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The argument of this paper is that new methodologies associated with the emerging field of ‘policy mobilities’ can be applied, and are in fact required, to examine and research the networked and relational, or ‘topological’, nature of globalised education policy, which cuts across the new spaces of policymaking and new modes of global educational governance. In this paper, we examine the methodological issues pertaining to the study of the movement of policy. Informed by contemporary methodological thinking around social network analysis and the ethnographic notion of ‘following the policy’, we discuss the limitations of these approaches to adequately address presence in policy network analysis, and the problem of representing speed and intensity of policy mobility, even while these attempt to solve the problem of relationality and territoriality. We conclude that the methodologies of policy mobility are inexorably intertwined with the (constantly) changing phenomena under examination, and hence require what Lury and Wakeford describe as ‘inventive methods’.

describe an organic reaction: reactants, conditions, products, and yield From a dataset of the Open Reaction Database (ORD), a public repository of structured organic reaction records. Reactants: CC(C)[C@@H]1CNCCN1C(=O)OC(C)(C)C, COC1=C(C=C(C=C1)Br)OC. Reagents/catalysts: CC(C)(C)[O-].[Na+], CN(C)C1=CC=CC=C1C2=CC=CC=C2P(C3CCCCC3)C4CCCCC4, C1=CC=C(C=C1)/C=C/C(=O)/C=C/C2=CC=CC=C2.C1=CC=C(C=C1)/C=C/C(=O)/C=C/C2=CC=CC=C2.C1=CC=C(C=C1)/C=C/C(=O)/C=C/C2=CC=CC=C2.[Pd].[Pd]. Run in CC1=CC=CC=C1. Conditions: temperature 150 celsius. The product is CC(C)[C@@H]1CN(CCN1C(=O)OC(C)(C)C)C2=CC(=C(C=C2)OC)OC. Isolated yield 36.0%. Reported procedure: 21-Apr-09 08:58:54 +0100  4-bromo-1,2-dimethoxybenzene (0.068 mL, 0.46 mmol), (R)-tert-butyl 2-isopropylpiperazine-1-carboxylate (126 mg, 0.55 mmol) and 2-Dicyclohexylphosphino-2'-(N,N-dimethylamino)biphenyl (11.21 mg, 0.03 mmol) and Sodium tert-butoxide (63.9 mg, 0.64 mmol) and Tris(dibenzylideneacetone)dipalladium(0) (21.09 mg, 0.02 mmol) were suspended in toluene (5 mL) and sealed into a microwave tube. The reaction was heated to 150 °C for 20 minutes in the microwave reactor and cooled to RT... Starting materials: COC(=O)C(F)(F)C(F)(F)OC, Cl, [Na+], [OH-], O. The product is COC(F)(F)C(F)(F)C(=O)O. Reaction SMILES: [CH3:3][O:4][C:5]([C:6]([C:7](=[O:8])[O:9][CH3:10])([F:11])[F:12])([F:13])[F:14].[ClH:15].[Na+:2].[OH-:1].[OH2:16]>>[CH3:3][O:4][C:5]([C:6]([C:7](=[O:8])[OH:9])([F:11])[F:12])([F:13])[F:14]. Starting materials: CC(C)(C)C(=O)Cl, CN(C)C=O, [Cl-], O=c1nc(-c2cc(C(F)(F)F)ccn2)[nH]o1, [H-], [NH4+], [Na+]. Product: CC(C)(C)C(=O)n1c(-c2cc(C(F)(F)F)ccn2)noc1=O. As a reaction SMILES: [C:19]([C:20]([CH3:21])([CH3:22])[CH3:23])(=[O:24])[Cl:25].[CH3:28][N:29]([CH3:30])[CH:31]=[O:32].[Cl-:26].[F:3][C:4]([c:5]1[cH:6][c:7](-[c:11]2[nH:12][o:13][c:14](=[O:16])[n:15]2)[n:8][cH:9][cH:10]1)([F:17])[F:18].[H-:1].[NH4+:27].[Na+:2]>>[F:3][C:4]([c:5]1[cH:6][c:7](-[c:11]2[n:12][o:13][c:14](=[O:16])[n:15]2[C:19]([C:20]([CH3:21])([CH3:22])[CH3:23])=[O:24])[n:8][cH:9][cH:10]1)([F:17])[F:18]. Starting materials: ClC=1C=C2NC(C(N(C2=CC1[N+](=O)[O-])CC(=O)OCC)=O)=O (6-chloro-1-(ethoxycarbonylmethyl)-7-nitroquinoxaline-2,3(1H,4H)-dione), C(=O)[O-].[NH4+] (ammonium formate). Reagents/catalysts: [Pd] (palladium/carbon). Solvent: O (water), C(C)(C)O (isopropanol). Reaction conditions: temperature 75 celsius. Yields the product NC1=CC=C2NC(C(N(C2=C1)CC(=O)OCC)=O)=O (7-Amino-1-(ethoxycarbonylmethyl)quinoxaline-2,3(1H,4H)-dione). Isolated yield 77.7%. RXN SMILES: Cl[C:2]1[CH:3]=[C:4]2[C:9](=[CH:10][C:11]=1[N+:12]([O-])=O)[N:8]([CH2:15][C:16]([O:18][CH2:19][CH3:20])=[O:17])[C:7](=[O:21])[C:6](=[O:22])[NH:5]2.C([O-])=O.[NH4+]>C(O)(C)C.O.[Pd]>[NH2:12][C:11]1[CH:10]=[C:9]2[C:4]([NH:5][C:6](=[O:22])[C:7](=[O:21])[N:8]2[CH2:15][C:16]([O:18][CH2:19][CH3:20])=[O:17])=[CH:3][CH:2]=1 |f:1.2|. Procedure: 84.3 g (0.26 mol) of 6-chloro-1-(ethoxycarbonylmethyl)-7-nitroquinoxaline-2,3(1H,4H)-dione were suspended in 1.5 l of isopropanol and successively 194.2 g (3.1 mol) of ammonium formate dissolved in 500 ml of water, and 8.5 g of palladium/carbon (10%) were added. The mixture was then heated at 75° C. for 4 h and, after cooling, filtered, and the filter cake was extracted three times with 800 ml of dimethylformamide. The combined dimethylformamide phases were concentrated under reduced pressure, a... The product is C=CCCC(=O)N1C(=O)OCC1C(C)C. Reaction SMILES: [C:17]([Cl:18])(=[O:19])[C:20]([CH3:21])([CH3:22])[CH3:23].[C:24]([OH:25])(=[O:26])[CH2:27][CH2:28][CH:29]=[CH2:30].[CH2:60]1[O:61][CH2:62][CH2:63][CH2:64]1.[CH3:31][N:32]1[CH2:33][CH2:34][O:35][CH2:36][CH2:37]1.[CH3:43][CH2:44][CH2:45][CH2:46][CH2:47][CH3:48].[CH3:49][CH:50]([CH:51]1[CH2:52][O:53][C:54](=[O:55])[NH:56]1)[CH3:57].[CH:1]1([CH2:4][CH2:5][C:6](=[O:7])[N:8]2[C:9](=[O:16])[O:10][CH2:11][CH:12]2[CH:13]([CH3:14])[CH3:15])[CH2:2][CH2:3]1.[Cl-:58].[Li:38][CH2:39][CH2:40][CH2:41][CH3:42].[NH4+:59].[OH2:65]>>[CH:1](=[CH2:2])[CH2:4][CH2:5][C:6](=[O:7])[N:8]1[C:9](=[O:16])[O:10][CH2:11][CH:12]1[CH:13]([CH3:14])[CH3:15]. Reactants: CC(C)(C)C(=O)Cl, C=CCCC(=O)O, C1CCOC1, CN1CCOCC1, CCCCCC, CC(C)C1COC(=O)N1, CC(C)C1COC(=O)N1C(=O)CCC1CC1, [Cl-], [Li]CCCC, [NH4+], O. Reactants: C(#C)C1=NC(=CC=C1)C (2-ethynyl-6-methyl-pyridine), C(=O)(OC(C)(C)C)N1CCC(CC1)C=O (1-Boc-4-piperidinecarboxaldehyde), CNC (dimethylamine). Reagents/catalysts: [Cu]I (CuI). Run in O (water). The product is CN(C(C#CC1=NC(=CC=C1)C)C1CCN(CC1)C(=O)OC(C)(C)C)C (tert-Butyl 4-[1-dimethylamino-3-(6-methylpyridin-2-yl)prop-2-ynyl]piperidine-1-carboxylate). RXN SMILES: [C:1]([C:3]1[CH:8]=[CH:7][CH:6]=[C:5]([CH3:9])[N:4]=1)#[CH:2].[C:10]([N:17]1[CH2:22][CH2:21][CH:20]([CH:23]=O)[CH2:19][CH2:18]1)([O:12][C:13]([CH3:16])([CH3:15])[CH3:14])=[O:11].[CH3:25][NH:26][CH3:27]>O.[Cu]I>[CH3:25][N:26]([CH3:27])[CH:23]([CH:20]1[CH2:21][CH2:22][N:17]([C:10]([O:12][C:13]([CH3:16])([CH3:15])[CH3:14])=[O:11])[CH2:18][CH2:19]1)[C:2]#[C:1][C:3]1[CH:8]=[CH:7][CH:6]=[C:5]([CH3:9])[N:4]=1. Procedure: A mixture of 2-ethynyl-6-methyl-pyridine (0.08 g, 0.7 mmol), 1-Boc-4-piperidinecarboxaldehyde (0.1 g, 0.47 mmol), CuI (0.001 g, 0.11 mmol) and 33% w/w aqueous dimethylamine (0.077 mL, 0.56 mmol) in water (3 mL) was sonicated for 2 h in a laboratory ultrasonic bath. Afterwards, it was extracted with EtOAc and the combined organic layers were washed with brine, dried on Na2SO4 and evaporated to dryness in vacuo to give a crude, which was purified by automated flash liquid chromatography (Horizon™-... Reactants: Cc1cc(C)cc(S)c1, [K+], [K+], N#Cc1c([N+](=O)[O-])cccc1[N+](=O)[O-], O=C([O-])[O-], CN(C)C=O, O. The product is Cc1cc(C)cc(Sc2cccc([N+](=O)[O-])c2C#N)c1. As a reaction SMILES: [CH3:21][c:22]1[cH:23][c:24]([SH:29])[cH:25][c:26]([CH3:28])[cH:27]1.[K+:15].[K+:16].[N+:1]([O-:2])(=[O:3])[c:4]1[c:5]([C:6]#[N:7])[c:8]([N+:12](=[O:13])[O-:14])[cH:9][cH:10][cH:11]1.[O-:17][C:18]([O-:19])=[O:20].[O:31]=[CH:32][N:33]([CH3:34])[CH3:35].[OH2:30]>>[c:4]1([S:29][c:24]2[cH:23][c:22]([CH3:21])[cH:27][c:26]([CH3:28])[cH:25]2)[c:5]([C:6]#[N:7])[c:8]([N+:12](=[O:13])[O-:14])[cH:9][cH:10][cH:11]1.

Institute for Learning Sciences and Teacher Education

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Journal Article

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